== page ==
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Decades after discovery, Jerusalem’s Byzantine masterpiece may open to public

The underground vaults of Jerusalem’s Nea Church, a large complex erected by Emperor Justinian in the sixth century, have remained closed to visitors since their excavation in the 1970s.

One of Jerusalem’s great archaeological wonders, long closed to the public, may soon be open to visitors for the first time since it was excavated in the 1970s. The New Church of the Theotokos, commonly referred to as the Nea Church, was a large Byzantine church constructed in sixth-century Jerusalem that has sat in ruins for a thousand years.

Byzantine Emperor Justinian I ordered the construction of the church in A.D. 534 as part of a vast imperial construction campaign, which was considered an engineering triumph by contemporary and modern historians but has been ignored by the general public.

When it was first constructed, the Nea Church was a massive edifice, rivaling the nearby Church of the Holy Sepulchre, the holiest site in Christendom, where Jesus is believed to have been crucified and buried. Both churches appear on the Madaba Mosaic, a sixth-century map depicting Jerusalem, in Jordan’s Church of Saint George in Madaba. Emperor Justinian’s chronicler, Procopius of Caesarea, said the emperor built the church “with which no other can be compared,” and detailed how Justinian “gave orders that it be built on the highest of the hills, specifying what the length and breadth of the building should be.”

Now, almost half a century after Israeli archaeologists plumbed its depths, a group of activists is pushing for the church's restoration and opening to visitors. Emek Shaveh, an Israeli nongovernmental organization that defends the cultural heritage of all faiths in Israel, petitioned March 3 the quasi-governmental Company for the Reconstruction and Development of the Jewish Quarter, which manages the Nea Church ruins, to “make the site presentable and safe for visitors and open the church’s gates to the general public all week long.”

Although the company describes the Nea Church as a “unique architectural monument in Jerusalem,” most of the enormous site has remained closed to visitors since Nahman Avigad's archaeological excavations ended in 1981. Avigad’s study of the site was part of a large number of excavations carried out by Israeli archaeologists in the Jewish Quarter after Israel captured Jerusalem's Old City in the 1967 war. Unlike other discoveries, such as a Roman-era neighborhood and marketplace and ancient fortifications, the Nea Church was never developed for tourists.

The church complex included a hostel for Christian pilgrims to the holy city, a monastery and a hospital. Like King Herod’s Temple Mount, atop which the Dome of the Rock and Al-Aqsa Mosque stand today, Justinian had massive stone vaults constructed to provide the church a level foundation. These were plastered over and used as enormous underground cisterns. Archaeologists discovered a Greek inscription exalting the emperor inside the cisterns.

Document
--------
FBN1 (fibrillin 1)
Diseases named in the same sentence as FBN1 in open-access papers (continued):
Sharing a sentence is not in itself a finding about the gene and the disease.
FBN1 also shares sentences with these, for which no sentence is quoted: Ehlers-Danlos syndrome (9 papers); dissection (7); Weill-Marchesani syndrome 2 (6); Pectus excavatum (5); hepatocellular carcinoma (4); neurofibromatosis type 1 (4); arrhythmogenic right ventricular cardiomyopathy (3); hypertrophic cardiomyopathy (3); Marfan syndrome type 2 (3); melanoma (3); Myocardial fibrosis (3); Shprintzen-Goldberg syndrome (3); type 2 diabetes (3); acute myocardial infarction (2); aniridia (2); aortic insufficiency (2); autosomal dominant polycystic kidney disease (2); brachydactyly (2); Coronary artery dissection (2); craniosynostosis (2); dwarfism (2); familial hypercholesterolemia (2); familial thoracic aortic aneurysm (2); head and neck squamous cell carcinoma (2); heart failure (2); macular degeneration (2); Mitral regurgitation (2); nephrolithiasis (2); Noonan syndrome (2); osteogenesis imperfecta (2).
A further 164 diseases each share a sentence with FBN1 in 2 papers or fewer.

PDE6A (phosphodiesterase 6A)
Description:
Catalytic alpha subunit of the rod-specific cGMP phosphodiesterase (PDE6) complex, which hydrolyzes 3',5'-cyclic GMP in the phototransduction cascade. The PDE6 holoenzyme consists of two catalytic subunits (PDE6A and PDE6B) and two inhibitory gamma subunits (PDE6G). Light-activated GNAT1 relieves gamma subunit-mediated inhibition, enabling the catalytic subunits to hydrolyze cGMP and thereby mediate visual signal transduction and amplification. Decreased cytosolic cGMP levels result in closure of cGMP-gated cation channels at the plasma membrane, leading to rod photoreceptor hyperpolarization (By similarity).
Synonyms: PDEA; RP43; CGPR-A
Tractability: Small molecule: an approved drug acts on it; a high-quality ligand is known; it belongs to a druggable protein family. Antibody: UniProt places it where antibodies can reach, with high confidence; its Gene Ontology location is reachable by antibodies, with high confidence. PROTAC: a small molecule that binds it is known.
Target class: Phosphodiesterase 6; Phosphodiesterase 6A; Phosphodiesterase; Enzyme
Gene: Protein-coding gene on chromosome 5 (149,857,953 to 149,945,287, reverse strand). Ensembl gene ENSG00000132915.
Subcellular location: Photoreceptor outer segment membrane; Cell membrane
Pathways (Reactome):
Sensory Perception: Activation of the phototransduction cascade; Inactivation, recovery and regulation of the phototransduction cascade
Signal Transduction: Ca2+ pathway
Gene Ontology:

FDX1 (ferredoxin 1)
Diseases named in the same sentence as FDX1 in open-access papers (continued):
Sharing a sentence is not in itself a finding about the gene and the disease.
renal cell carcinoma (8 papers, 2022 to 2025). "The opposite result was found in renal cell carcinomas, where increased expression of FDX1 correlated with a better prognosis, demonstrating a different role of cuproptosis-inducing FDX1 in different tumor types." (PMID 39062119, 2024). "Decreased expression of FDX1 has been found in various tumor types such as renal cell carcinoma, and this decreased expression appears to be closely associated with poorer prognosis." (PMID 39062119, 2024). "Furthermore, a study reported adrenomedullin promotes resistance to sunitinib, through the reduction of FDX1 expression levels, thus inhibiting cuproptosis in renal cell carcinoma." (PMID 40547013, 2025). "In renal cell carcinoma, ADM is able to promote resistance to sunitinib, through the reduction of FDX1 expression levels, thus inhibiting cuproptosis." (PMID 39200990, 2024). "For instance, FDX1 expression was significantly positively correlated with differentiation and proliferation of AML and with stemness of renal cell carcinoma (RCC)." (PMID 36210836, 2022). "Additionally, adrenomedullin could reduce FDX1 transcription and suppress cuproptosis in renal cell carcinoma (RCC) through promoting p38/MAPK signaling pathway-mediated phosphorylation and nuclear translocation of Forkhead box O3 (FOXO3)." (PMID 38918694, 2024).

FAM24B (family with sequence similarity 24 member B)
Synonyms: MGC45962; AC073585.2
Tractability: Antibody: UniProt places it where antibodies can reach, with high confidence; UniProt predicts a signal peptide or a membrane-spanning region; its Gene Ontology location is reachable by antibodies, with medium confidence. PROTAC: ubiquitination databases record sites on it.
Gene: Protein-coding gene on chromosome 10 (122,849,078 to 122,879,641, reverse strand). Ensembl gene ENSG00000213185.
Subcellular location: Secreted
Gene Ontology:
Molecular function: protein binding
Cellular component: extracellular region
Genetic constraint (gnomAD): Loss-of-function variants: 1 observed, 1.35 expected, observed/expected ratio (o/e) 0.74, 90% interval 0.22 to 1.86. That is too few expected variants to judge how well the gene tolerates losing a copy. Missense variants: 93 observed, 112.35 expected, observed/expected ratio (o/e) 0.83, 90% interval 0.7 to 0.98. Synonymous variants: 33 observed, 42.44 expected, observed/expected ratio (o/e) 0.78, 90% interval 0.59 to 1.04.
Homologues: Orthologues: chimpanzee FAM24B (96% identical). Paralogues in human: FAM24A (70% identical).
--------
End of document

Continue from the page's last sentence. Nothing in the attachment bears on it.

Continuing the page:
“This work too was donated by our most pious Emperor Justinian, through the provision and care of Constantine, most saintly priest and abbot, in the 13th year of the indiction,” reads the inscription that is now found in the Israel Museum.

Trying to enter the church’s ruins today is no simple task, which required wrangling with the Jewish Quarter development company’s bureaucracy. Only a tiny section of the church — a portion of its northeast apse — is open to the public, and there is little information for prospective visitors to make the necessary arrangements or find the entrance. Visiting the apse requires coordinating a visit with the company between 3 p.m. and 5 p.m. on weekdays and retrieving a key from the company’s unmarked office in the Old City. The entrance to the apse is situated inside the courtyard of an ultra-Orthodox kindergarten across the Jewish Quarter from the office, requiring navigation through the labyrinthine alleys of Jerusalem’s Old City and correctly identifying the entrance.

Inside is a chamber containing a few photographs of the Nea Church excavations overlooking a low wall, a small remnant of the once magnificent building.

The Nea Church’s subterranean vaults remain closed to the public but are tantalizingly visible from a park abutting the Old City walls. A third section of the church is fenced off, though a break in the fence allows the adventurous to venture inside the crumbling remains.

But Daniel Shukrun, secretary of the Company for the Reconstruction and Development of the Jewish Quarter, told Al-Monitor that the Nea Church vaults are presently unsafe for the general public. In late 2017, the company conducted a major clean-up operation inside the subterranean chambers to clear out years of accumulated bat droppings and refuse, but the area remains unsuitable for tourists, he said. 

“The sanitation problems were so severe down there that we couldn’t even understand what we were up against,” he added. Nonetheless, Shukrun said that in light of Emek Shaveh’s petition, the company has gotten the ball rolling on evaluating a development plan for the Nea Church ruins.

He cautioned that while the company is interested in developing the church, and the wheels are now in motion, the Nea Church restoration project would cost an enormous, as yet indeterminate sum.

“The first thing we intend to do over the course of 2019 is to commission a comprehensive preservation survey,” Shukrun said. “Then we will see where things lead.”

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